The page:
Thursday, 28 November 2013

Peaches Geldof could face investigation for contempt of court

Monday, 25 November 2013

Peter Robinson supports veto of the new Westminster libel law

Asked by the News Letter if he had any interest in the veto of Westminster's libel reform act, the First Minister Peter Robinson said:
"I certainly am interested. I have to say I am bemused at people who want to help their chums in the media out. I’ll stand up for ordinary people who are wronged by the media. The suggestion – the absurd suggestion – by some that this restricts in some way the media from doing their job and is an infringement of rights...there is a defence against any defamation case, a total defence against a defamation case, and that is truth. 
So if the media are telling the truth, what are they worried about? Why would they be concerned about this if they intended to write or to publish or to broadcast the truth? That is the defence that they could take and I think the withdrawal of that kind of legislation [in England and Wales] allows a recklessness that we’ve seen creeping in to broadcasting and media behaviour. 
The News Letter also reported that Mr Robinson, who has himself threatened to sue for libel in the past, said that it was not difficult to sue but the “costs are prohibitive”.
Original News Lertter report here. Previous posts on the veto of the Westminster libel reform by Stormont here, here, here, here, here, here, here, here, here, here, here, here, here, here, here, here, here, here, here, here and here.

John Maher - Can defamation law keep up with the digital age?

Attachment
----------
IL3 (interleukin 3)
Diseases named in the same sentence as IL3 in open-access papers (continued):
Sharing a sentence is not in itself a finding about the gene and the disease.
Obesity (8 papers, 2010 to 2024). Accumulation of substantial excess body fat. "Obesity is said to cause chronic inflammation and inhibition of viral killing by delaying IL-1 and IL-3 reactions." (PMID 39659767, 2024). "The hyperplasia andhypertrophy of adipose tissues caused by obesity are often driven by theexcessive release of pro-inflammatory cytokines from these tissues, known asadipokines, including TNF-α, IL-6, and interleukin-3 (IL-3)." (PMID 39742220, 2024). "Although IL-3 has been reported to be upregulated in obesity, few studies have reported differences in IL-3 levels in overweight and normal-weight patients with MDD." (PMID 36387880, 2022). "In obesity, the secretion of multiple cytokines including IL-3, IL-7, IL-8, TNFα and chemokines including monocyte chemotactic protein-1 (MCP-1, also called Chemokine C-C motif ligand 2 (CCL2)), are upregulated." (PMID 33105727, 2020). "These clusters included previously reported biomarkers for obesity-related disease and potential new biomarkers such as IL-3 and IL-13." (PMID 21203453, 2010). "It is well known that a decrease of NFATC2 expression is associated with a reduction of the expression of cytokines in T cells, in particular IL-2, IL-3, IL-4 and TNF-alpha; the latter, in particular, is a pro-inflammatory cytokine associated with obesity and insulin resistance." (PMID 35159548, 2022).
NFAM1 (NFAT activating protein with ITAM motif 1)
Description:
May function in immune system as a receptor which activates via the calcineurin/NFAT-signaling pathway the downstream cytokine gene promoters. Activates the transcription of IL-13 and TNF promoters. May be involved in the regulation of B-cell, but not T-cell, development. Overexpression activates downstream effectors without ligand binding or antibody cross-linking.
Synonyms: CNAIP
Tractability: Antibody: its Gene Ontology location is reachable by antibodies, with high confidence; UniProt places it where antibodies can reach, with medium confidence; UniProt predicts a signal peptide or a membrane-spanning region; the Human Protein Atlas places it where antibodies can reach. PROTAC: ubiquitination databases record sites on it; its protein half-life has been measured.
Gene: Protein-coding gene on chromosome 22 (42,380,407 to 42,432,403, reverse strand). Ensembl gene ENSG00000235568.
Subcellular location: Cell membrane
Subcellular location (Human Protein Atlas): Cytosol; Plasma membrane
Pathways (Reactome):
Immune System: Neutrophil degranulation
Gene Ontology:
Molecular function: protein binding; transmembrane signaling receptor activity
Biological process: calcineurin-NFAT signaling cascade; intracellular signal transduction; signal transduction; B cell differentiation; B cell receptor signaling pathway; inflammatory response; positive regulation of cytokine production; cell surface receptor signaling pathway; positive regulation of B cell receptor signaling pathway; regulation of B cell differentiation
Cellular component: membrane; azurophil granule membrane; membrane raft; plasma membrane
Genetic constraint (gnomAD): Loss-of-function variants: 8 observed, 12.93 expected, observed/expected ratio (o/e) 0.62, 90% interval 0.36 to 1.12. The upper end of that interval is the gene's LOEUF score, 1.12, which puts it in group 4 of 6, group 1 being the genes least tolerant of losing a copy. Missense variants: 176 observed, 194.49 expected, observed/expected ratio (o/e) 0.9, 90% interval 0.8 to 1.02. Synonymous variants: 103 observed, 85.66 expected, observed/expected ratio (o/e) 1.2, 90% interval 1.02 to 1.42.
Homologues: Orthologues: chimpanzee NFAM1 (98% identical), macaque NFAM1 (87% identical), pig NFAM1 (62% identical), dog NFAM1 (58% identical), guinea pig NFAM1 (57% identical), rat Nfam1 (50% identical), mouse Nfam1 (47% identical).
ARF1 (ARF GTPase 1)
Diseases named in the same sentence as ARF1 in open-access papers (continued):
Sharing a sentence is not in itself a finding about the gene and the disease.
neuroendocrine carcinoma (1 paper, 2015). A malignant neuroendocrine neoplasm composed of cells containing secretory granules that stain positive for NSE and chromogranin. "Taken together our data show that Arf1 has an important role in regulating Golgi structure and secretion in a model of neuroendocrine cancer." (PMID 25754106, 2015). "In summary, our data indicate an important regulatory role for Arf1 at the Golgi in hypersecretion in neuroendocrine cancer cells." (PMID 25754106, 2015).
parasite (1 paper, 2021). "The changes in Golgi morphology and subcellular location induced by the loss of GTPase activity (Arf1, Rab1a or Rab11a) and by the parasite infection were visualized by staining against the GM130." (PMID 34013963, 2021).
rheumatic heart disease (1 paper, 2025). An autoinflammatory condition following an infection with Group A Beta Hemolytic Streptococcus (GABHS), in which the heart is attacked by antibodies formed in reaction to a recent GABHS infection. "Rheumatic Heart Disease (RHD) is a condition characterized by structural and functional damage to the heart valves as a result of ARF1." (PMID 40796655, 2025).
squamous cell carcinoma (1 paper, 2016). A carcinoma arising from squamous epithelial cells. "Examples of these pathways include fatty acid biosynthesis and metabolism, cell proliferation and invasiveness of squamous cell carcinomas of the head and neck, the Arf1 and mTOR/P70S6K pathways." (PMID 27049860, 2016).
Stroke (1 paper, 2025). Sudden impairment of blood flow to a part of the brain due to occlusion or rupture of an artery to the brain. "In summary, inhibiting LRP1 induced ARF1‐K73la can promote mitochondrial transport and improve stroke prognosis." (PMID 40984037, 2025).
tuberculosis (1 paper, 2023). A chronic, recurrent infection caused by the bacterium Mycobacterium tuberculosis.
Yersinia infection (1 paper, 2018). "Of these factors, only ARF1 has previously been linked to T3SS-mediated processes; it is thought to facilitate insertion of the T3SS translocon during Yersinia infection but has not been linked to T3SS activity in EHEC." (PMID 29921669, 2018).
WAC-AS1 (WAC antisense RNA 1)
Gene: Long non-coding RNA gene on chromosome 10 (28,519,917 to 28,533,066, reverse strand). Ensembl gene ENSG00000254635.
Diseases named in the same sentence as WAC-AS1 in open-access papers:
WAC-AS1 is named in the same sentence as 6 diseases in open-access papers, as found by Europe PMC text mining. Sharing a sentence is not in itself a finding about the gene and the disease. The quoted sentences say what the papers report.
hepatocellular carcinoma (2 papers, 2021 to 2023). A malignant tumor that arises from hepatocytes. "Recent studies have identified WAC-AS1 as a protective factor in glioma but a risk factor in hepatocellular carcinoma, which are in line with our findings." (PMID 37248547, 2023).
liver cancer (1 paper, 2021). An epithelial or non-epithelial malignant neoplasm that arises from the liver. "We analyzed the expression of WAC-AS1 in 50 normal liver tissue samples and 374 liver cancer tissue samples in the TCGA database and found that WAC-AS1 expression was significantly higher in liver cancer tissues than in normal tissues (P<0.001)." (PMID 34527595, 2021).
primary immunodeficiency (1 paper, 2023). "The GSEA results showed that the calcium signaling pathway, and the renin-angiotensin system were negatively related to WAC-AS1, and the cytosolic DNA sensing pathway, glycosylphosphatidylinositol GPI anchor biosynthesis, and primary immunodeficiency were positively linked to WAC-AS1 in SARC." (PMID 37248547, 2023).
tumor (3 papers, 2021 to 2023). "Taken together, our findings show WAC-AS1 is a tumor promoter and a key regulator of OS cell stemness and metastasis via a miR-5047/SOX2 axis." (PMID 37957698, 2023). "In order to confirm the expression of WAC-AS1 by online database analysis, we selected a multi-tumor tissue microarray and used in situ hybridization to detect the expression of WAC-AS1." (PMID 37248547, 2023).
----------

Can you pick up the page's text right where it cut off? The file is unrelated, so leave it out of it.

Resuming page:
John Maher BL
John Maher BL is a barrister and author of The Law of Defamation. In an article here for the Irish Times (extracted from an address to the UCC Law Society conference 2013, "The Changing Landscape of Media Law") he wrote here:
"Is there any prospect of defamation law operating consistently around the world? We have created a global communications system, but we do not have a global response to its problems. The strong position of freedom of speech in US law and culture contrasts with varying levels of commitment to the same principle elsewhere, even within Europe
Those who seek to abuse online freedoms can avoid liability in one jurisdiction by operating from another, and the law has yet to address this obvious problem. 
Perhaps international co-ordination only happens when countries feel compelled to act together, for example to boost trade or tackle international crime. But the victims of serious online defamation are random and dispersed, and their problems are theirs alone. For now, lawmakers do not feel the need for a co-ordinated response.